Paint company JAT Holdings has created a new line of colourful paints made out of the waste from Buddhist flower offerings.
One way Buddhists express their devotion is by placing flowers at temples or shrines. This act symbolises the impermanent nature of life or samsara.
We created Petal Paint to give something back to Sri Lanka’s heritage and culture
Richard Gunawardene, JAT Holdings
Ordinarily, the flowers are thrown away. Working with Leo Burnett Sri Lanka, Colombo, JAT Holdings collected kilos of the discarded flowers and used their pigmentation to create new paints.
The Petal Paint comes in five shades, each one designed to reflect a different ring in the Buddha’s halo. The colours include Lotus Red, Pigeonwing Blue, Trumpet Yellow, Marigold Orange and Temple Flower White.
JAT is selling Petal Paint in its own stores and is also donating the product to temples for local artists to restore the colourful art on the ceilings and walls.
The packaging imitates temple artwork, so that when the cans are stacked in store it creates the impression of a temple wall.
‘We created Petal Paint to give something back to Sri Lanka’s heritage and culture,’ Richard Gunawardene, head of marketing at JAT Holdings, told Sri Lankan newspaper Lankadeepa. ‘Petal Paint combines the best of our traditional culture – the use of pigments from nature – with the most advanced technology in paint manufacturing, to create a paint that matches the traditional temple mural colours and also provides a more long-lasting solution to temple artists.’
Contagious Insight /
Cultural meaning / JAT Holdings’ cultural sensitivity and careful consideration of its audience’s needs has enabled it to create a new product that will help embed the brand deeply in Sri Lankan culture. Infused with layers of meaning, the paints extend the symbolism of the flower offerings by ‘reincarnating’ the discarded plants into another tool for displaying religious devotion. And, by matching the hues to that in the Buddha’s halo, JAT Holdings made sure the colours would be appropriate for temple restoration.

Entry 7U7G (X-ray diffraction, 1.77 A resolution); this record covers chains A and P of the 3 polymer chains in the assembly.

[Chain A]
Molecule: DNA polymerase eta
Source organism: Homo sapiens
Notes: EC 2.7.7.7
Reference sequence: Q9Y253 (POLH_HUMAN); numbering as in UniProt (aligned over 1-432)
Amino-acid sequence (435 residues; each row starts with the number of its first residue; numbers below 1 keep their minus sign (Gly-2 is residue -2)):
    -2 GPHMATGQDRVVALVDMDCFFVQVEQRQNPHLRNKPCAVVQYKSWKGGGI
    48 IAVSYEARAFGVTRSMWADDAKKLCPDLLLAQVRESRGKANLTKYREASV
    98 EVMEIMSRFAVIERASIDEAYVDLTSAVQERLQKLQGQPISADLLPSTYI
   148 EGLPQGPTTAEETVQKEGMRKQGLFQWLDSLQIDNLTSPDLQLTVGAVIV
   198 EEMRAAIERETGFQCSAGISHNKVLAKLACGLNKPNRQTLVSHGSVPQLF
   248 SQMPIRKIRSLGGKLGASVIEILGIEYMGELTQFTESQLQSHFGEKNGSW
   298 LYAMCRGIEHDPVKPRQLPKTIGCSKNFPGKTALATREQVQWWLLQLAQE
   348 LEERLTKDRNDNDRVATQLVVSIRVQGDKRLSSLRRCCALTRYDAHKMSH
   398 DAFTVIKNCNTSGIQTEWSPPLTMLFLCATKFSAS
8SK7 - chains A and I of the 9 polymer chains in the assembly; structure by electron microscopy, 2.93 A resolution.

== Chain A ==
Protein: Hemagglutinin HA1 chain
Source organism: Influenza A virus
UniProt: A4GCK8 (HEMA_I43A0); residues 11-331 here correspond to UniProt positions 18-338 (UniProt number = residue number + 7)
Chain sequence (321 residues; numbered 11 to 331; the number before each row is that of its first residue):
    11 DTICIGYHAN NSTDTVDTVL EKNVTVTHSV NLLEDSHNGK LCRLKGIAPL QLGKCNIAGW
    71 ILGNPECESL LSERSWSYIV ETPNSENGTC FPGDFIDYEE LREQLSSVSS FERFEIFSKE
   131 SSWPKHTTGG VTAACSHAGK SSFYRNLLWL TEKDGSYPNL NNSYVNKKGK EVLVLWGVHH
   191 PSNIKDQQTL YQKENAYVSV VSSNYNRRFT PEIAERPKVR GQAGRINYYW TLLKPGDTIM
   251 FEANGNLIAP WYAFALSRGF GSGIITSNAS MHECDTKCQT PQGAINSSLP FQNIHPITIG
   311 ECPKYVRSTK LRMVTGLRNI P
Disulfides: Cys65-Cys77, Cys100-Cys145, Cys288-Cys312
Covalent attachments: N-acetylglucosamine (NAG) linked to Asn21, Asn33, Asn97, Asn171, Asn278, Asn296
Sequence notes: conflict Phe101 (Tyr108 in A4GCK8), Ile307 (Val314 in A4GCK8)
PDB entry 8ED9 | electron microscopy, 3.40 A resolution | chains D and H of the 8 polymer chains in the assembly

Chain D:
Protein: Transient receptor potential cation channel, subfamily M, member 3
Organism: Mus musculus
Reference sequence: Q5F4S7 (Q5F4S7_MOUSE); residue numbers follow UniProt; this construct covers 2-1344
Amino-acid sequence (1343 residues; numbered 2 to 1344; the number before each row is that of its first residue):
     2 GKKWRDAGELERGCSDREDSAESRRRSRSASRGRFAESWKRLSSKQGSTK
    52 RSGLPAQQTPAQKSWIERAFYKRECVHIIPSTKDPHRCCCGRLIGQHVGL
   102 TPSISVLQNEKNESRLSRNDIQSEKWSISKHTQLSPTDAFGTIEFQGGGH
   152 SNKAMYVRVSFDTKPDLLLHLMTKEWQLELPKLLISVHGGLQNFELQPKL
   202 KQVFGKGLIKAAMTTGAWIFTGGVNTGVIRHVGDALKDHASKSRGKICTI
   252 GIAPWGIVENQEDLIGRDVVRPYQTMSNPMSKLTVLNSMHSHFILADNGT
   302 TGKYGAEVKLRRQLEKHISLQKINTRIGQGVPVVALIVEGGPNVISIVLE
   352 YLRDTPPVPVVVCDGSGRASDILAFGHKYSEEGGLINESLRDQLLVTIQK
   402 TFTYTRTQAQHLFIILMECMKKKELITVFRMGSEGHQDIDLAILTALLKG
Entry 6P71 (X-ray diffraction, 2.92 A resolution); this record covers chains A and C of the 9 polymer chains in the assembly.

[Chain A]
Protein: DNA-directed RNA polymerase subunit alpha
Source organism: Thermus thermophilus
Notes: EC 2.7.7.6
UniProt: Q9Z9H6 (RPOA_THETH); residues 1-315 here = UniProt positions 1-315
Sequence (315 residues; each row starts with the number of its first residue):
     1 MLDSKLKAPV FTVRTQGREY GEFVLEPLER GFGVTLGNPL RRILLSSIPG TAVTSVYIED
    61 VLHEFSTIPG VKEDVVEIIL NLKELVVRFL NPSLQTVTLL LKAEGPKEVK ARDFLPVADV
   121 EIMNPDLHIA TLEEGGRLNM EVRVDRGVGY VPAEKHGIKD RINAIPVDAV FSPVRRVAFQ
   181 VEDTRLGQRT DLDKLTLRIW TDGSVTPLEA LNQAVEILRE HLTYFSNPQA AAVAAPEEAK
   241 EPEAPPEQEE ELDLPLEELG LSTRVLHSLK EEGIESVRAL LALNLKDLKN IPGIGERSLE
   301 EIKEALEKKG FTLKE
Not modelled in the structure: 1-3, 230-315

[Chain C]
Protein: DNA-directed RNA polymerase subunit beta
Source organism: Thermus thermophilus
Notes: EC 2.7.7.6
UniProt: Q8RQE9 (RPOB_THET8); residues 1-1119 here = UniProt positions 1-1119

Getting the tone right on a campaign that involves people’s spiritual practices is no mean feat. JAT Holdings has been successful because it has helped facilitate and enhance tradition, rather than interfere with it. Its own brand message is secondary to the symbolic meaning of the flowers – for example, the new packaging is unrecognisable. The fact that paint was donated to temples further enforces the fact that the company is authentic in its desire to give back to Sri Lankan society.
Stimulating sales / From a business standpoint, the products give people a new reason to buy JAT Paints over competitors. The brand might normally compete according to price, quality, or colour range – but adding ‘religious meaning’ as a key selling point moves the brand into uncontested waters.
By creating paint designed specifically for temples, JAT Holdings has also created another occasion customers might use its products, as they can use them to decorate their personal shrines.
It wouldn’t be the first time a brand increased sales by adding an element of cultural significance to its products. In 2016, Indian motorcycle company Bajaj built a range of bikes (paywall) out of scrap metal from a decommissioned warship. Bajaj sold 11,000 of the bikes on launch day, a record for the company. Between the second quarter of the 2016 financial year and the second quarter of the 2017 financial year, Bajaj increased its share in the premium commuter motorbike segment from 9% to 13%. While boosting sales might not have been JAT Holdings' primary intention (so it says), it could well be a welcome result of campaign.
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